Many of my fondest food memories come from our family vacations.
My parents did not have a lot of extra money; budgets were followed and the Depression-era knowledge that each of my parents inherited from their parents’ scrimping and saving figured large in my life. Dad fixed the cars, built the bookcases, landscaped the yard. Mom balanced the checkbook, shopped the sales, put up the garden’s bounty. But, despite whatever was going on financially, my parents always found a way for the four of us to take a week’s vacation. And mostly, we went to the beach.
When we lived in DC, we went to Scientists’ Cliffs on the Chesapeake Bay or to Virginia Beach at mouth of the Atlantic. How, I don’t know…Dad was on a post-grad grant and Mother was a teacher’s aide. When we moved to Tennessee, in the early Knoxville years when there was a bit more money, we went to Pawley’s Island, SC, paying a whopping $500 for a week’s stay at an early 1900’s beach-front rambler without air-conditioning. Later, when they sought out something “less commercial” than Pawley’s (….as if ), we rented a privately owned, 2-room beach shack on a barrier island state park south of Charleston.
The common thread between all these places is that we ate well. In hindsight, we ate very well.
There was a ritual to these oceanside vacations. We’d depart as early as possible on a Saturday morning in July or August, drive the 4 to 6 hours in one of my Dad’s Saab’s, stop at the local grocery store for the entire week’s worth of groceries, pick up the keys to wherever we were staying from whomever held them (real estate agent, neighbor, park ranger…), then descend upon our house, unload the car, claim our beds, set up house and get to preparing the first evening’s meal.
While Mom and Dad cooked and stowed, my sister and I would invariably explore the neighborhood, the woods, the beach, the marsh….whatever the immediate premises promised, we’d make quick survey of it.
Usually, that first meal was steak, baked potatoes and salad. In our family, this meal is a “grounding” meal, one served on Sundays, at graduations and confirmations, on arrival at some new vacation spot, at the arrival of a long-departed, much-loved relative and, mostly, just when all was right with the world.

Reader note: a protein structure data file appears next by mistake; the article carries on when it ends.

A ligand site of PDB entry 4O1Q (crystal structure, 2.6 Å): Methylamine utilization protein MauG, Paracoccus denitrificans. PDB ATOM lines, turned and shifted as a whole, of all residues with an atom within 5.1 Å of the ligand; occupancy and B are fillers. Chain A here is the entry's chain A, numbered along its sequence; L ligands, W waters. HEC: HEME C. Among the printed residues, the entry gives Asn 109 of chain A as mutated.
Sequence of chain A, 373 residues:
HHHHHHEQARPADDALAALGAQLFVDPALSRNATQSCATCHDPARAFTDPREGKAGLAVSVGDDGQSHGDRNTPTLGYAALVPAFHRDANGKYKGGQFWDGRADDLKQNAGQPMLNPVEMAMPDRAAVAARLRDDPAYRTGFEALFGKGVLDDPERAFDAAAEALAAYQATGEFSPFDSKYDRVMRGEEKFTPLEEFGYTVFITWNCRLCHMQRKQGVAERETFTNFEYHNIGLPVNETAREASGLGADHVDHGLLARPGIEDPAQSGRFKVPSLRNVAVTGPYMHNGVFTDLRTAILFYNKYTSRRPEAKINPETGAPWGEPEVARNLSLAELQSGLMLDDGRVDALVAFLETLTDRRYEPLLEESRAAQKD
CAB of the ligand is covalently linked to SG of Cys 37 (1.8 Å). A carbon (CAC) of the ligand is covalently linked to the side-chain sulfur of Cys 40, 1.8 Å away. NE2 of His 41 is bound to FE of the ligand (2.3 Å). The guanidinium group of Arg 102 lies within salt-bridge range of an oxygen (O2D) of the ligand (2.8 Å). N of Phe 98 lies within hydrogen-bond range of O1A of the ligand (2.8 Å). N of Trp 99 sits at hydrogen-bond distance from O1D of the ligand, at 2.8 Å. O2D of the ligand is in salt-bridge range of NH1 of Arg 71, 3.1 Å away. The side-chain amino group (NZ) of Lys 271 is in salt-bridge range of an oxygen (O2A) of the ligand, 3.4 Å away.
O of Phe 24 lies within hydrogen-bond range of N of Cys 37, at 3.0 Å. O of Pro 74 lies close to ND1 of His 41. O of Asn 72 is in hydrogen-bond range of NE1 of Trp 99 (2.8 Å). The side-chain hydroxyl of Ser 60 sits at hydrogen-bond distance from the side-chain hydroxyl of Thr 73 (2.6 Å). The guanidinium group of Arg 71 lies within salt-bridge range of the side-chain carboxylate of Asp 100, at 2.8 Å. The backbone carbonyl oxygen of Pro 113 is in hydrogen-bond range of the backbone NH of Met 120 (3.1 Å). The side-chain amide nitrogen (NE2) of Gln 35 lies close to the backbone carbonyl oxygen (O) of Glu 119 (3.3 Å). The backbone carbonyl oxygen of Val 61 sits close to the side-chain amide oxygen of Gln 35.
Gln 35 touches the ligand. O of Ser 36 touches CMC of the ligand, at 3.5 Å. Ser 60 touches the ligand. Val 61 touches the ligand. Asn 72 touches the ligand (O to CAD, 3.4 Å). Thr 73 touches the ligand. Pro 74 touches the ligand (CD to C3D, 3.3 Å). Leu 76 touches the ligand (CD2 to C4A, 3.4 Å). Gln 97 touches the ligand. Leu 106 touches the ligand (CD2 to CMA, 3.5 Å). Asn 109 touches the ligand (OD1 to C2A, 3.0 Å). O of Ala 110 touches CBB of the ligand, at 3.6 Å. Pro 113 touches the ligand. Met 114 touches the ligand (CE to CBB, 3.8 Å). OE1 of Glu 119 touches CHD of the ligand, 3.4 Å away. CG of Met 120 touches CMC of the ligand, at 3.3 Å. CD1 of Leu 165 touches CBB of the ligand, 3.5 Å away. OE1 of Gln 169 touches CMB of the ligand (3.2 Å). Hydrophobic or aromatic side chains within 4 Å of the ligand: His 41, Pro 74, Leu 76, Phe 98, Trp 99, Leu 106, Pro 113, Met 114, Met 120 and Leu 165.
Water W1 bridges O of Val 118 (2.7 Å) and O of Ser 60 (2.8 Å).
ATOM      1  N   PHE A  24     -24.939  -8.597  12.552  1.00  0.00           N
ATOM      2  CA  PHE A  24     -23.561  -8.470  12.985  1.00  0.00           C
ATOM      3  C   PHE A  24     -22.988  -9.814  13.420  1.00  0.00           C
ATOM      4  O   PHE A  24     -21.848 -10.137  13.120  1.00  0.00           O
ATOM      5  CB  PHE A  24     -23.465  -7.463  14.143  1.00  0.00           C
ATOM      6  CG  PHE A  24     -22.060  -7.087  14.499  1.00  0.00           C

The first “official” morning on the beach, the “rules” were laid out: We’d get up when we wanted to. Breakfast was up to each of us. Dad might surprise us at some point during the week with eggs and bacon and english muffins and fresh fruit. Lunch was to be had after a nice morning on the beach. Liz had clean-up duties these nights: I those. And, with great importance, my parents would post the tidal schedule for the week, pointing out the optimum times to pursue dinner.
In the Brown family, lunch is a always smorgasbord: cold cuts, american cheese in plastic sleeves, iceberg lettuce, cottage cheese, sliced tomatoes, leftover roasted chicken, green bean salad with onions, potato chips, dill pickles, beer with an ice cube….whatever. After lunch, Mom and Dad “napped” for an hour or so and we, as children, were encouraged and expected to go as far and as wide from the cabin as possible. Ahem….
Crabbing was a sport in which none of us, meaning my Mother, Sister and I, had any interest. But at Dad’s insistance and, through our reluctant experiential learning year-after-year, we all came to embrace it as an elemental event in the Brown Family Vacation.
The key, Dad explained each year, was to position ourselves at the outflow of a marsh exactly an hour before low tide. This way, the brackish water would be draining from behind the barrier island into the ocean, and, with it, would come the hapless blue crabs, stupidly chasing their next scrap of food from the tidal creek floor.